Breast cancer chemotherapy-related cognitive dysfunction.
Antineoplastic Combined Chemotherapy Protocols
Central Nervous System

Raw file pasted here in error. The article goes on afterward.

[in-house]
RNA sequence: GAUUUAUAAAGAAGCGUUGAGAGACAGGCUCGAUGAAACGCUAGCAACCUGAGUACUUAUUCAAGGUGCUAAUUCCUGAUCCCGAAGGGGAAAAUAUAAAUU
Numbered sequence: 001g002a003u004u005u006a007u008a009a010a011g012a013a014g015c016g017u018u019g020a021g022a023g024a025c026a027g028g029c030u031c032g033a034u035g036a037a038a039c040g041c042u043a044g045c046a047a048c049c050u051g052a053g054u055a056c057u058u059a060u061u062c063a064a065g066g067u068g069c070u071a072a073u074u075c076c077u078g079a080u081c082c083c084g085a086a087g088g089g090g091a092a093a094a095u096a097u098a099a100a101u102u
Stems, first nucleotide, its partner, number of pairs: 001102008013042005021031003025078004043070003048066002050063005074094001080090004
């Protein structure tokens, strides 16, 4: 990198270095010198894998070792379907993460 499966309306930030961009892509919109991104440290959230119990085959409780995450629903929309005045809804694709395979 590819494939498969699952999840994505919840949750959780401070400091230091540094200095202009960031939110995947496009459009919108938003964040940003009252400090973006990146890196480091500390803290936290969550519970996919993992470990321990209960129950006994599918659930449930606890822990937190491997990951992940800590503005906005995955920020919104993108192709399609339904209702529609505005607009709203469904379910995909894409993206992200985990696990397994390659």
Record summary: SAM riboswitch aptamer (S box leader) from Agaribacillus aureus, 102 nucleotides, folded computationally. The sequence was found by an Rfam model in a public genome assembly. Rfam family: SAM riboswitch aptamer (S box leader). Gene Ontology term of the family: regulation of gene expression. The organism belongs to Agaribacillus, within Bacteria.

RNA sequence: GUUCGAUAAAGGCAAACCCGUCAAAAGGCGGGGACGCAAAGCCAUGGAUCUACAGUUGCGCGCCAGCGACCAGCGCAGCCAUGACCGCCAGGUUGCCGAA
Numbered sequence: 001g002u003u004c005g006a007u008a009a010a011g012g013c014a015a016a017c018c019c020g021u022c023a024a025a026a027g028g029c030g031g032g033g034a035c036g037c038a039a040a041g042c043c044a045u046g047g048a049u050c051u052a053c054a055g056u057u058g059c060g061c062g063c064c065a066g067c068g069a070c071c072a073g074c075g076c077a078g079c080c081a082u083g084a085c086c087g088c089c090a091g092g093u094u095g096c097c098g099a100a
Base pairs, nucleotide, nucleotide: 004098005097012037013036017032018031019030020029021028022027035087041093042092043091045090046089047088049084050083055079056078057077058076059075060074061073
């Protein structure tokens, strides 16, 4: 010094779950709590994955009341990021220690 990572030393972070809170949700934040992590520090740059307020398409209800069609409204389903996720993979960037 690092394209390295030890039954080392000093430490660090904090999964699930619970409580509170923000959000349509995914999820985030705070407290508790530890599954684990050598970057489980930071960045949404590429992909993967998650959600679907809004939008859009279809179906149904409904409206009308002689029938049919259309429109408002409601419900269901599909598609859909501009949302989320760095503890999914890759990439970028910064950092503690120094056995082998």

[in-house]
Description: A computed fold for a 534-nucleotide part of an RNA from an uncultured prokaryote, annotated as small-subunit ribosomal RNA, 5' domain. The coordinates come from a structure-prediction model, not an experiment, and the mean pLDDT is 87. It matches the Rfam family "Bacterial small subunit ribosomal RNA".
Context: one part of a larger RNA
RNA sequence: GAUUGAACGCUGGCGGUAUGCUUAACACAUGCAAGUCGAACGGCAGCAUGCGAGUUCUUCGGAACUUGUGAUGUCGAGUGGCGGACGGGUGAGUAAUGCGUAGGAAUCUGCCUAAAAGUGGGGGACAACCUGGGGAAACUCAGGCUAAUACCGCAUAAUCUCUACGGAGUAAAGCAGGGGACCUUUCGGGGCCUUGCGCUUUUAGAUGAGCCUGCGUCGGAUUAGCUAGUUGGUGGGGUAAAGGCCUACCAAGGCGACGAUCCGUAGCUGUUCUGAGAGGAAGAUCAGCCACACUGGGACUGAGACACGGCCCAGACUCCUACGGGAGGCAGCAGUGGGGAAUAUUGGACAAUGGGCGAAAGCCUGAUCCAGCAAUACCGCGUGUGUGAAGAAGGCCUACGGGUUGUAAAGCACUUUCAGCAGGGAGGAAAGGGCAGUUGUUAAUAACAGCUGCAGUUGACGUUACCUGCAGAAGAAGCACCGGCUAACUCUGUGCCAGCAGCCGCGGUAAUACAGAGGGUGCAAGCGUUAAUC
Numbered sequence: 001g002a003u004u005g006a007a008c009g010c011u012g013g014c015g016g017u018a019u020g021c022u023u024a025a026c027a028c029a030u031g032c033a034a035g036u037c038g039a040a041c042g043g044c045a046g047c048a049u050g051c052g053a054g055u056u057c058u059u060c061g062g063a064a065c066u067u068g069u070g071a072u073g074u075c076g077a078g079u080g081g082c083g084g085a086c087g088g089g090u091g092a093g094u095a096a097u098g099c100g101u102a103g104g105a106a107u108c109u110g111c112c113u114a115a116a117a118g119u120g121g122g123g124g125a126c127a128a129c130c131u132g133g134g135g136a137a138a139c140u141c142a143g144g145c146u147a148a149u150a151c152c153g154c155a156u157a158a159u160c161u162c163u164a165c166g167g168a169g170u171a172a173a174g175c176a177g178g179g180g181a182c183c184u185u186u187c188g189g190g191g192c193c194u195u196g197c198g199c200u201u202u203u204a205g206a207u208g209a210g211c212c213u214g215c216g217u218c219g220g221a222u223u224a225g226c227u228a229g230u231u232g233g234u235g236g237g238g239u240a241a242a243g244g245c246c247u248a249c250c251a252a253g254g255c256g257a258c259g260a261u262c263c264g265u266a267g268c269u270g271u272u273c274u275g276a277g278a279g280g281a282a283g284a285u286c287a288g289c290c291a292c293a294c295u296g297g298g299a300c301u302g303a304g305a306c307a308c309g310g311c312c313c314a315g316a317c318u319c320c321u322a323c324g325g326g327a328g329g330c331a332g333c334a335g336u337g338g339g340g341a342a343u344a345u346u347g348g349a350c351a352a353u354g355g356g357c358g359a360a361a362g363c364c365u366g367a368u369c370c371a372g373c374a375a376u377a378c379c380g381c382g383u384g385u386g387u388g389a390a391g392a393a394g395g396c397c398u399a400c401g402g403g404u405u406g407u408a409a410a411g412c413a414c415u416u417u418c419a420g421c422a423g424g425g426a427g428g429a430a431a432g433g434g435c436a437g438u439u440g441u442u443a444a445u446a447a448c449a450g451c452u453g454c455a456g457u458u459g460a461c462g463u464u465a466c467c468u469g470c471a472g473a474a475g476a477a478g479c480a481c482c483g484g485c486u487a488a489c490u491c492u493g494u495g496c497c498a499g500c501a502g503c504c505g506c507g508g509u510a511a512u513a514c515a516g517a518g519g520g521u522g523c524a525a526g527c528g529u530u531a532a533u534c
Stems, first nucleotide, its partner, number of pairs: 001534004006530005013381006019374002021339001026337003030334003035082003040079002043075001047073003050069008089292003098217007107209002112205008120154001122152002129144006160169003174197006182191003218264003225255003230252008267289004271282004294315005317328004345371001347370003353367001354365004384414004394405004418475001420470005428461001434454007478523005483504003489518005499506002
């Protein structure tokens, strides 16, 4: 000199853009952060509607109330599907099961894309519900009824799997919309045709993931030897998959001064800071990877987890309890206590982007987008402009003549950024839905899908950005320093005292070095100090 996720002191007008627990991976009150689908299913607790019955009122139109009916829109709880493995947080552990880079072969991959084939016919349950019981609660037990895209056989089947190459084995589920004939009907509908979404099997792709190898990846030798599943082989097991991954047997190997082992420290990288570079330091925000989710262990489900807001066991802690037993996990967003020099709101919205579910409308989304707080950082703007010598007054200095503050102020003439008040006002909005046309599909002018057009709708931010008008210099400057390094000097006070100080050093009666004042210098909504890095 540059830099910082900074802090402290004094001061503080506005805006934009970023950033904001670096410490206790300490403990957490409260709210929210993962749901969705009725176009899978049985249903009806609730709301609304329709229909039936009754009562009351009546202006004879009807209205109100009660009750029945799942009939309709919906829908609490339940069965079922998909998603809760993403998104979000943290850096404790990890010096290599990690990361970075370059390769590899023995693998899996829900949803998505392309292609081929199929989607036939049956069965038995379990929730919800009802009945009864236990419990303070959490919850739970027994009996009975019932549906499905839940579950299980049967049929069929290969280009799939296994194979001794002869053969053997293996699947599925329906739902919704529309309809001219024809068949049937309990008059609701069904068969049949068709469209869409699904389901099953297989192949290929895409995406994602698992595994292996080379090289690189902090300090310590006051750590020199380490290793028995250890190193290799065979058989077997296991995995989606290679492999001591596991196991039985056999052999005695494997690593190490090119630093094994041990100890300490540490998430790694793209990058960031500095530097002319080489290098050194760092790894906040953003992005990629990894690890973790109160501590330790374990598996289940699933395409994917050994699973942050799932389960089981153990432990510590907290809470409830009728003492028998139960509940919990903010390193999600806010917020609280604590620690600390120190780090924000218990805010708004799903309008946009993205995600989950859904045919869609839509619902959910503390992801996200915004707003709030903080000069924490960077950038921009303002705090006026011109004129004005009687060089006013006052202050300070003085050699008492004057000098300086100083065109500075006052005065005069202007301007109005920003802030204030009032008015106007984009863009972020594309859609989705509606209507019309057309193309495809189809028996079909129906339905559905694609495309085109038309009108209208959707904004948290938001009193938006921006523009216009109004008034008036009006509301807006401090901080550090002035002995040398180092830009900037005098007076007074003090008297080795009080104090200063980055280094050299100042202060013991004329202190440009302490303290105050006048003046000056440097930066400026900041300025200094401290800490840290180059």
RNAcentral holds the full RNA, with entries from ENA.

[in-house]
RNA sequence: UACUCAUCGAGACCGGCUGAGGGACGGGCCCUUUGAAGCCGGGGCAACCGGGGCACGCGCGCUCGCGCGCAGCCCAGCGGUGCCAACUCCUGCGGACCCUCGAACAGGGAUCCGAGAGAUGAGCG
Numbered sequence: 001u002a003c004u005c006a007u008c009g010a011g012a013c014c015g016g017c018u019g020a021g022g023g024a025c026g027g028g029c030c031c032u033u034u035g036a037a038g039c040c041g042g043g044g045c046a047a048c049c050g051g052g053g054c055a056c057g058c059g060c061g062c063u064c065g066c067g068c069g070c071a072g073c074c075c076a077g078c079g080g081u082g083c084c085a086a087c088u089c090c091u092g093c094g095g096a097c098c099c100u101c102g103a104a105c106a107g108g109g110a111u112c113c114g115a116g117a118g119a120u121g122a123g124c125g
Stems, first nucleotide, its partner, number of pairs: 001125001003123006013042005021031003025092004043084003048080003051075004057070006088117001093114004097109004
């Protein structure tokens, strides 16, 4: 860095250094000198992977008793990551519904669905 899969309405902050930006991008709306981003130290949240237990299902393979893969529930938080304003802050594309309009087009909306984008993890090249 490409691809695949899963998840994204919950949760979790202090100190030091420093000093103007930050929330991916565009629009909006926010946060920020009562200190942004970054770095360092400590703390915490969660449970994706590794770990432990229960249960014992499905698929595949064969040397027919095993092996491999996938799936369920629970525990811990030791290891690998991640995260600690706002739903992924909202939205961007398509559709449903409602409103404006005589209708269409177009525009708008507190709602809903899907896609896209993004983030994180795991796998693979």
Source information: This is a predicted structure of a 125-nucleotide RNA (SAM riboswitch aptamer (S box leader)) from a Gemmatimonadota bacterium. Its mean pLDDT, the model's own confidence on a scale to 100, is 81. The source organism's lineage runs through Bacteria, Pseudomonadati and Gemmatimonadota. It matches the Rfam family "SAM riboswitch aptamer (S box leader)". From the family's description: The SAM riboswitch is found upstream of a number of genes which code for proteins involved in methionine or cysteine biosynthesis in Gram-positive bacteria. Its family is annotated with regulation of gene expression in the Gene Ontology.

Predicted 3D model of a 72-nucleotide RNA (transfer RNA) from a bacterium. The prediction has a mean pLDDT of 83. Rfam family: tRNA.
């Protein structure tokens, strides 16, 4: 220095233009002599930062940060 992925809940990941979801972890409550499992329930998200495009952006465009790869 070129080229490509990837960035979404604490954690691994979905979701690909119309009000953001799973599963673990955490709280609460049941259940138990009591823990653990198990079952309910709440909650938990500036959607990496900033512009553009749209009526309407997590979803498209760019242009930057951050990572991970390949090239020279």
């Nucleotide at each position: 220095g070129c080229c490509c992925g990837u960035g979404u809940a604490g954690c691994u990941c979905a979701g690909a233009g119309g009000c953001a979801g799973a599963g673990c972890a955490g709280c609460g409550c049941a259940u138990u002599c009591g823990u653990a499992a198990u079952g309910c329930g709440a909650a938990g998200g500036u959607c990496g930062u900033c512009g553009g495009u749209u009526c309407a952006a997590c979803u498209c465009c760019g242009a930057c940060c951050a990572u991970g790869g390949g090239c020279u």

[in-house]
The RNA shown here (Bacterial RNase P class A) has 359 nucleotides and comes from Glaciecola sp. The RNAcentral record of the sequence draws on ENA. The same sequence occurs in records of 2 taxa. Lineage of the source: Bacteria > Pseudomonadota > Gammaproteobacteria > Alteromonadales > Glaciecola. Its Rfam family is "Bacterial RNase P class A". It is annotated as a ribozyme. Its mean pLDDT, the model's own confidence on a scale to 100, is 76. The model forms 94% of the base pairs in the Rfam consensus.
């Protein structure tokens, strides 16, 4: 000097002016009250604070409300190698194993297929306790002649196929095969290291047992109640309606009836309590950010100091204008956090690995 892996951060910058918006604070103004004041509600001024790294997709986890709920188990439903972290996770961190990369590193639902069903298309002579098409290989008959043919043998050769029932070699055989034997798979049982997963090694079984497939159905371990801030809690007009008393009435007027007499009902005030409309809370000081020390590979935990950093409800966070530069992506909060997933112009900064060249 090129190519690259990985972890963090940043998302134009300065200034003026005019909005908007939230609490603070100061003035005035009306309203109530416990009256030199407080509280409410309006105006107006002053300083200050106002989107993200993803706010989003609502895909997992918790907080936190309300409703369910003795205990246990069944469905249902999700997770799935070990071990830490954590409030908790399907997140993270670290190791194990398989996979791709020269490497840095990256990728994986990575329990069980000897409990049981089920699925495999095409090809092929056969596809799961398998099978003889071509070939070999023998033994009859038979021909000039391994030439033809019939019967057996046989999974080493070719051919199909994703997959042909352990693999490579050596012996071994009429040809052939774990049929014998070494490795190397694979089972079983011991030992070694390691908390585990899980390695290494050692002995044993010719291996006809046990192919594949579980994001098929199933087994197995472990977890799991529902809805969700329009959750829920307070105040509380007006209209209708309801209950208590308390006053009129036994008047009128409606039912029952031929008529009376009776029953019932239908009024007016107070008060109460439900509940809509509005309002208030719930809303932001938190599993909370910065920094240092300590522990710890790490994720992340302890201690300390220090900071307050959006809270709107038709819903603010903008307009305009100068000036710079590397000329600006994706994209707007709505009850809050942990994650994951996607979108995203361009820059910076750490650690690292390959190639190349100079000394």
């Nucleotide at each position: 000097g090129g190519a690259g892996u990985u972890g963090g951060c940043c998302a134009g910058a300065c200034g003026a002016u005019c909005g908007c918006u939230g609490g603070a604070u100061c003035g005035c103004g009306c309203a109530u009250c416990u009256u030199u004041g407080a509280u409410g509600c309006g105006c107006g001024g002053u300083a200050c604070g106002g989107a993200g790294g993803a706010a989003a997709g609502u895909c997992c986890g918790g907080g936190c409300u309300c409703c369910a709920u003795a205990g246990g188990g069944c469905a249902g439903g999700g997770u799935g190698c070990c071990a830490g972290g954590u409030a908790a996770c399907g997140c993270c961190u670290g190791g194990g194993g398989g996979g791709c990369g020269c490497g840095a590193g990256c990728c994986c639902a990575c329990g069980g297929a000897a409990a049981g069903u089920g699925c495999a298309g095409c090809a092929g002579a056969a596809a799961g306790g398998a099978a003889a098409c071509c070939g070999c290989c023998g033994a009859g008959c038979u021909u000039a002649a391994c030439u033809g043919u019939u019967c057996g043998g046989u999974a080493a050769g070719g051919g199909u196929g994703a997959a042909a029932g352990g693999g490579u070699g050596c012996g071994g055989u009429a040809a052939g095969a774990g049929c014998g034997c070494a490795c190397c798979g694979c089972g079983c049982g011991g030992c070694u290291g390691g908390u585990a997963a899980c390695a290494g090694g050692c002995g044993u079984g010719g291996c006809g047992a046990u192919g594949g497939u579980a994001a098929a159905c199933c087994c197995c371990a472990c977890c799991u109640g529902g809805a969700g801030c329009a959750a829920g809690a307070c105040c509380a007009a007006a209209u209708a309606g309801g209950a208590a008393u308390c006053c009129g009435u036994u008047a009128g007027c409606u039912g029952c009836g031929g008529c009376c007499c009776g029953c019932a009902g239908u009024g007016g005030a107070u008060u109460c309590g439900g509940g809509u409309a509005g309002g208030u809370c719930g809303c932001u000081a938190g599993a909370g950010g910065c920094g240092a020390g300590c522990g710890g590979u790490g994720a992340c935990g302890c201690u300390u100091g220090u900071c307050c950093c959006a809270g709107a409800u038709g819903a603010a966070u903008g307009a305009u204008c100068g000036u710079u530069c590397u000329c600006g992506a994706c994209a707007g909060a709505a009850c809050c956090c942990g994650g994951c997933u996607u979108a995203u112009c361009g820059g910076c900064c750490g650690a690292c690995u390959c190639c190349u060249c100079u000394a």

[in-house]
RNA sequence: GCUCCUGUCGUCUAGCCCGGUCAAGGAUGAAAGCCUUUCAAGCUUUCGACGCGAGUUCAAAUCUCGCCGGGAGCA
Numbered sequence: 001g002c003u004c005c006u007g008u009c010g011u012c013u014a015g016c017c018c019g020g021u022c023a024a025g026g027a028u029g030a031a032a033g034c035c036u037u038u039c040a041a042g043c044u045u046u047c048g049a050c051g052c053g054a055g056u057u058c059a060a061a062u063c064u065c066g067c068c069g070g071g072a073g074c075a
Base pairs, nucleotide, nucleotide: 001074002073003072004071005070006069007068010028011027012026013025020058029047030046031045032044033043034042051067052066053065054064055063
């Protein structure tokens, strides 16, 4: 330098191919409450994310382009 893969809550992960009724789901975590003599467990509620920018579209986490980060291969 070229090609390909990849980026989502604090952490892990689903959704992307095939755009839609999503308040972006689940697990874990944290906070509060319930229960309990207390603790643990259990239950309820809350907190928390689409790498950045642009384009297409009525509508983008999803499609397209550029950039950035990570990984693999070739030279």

Cognitive side effects of systemic chemotherapy have become an increasing concern among breast cancer survivors, their families, and health care professionals. A growing body of research supports the hypothesis that chemotherapy can produce long-term cognitive changes in at least a subgroup of cancer survivors. We review evidence implicating systemic chemotherapy as the cause of cognitive changes; describe the limitations due to lack of longitudinal studies and gaps in knowledge (ie, no clear mechanism by which chemotherapy can produce cognitive changes has been proposed); discuss possible factors like age, intelligence quotient/education, and psychological, genetic, and hormonal factors that might increase risk for chemotherapy-induced cognitive changes; and outline future directions for research. Such future research includes large-scale, longitudinal studies of pretreatment neuropsychological assessments, use of imaging techniques and the development of animal models to study the mechanisms of chemotherapy-induced changes in cognitive functioning, and the development of interventions to prevent or reduce the negative cognitive effects of chemotherapy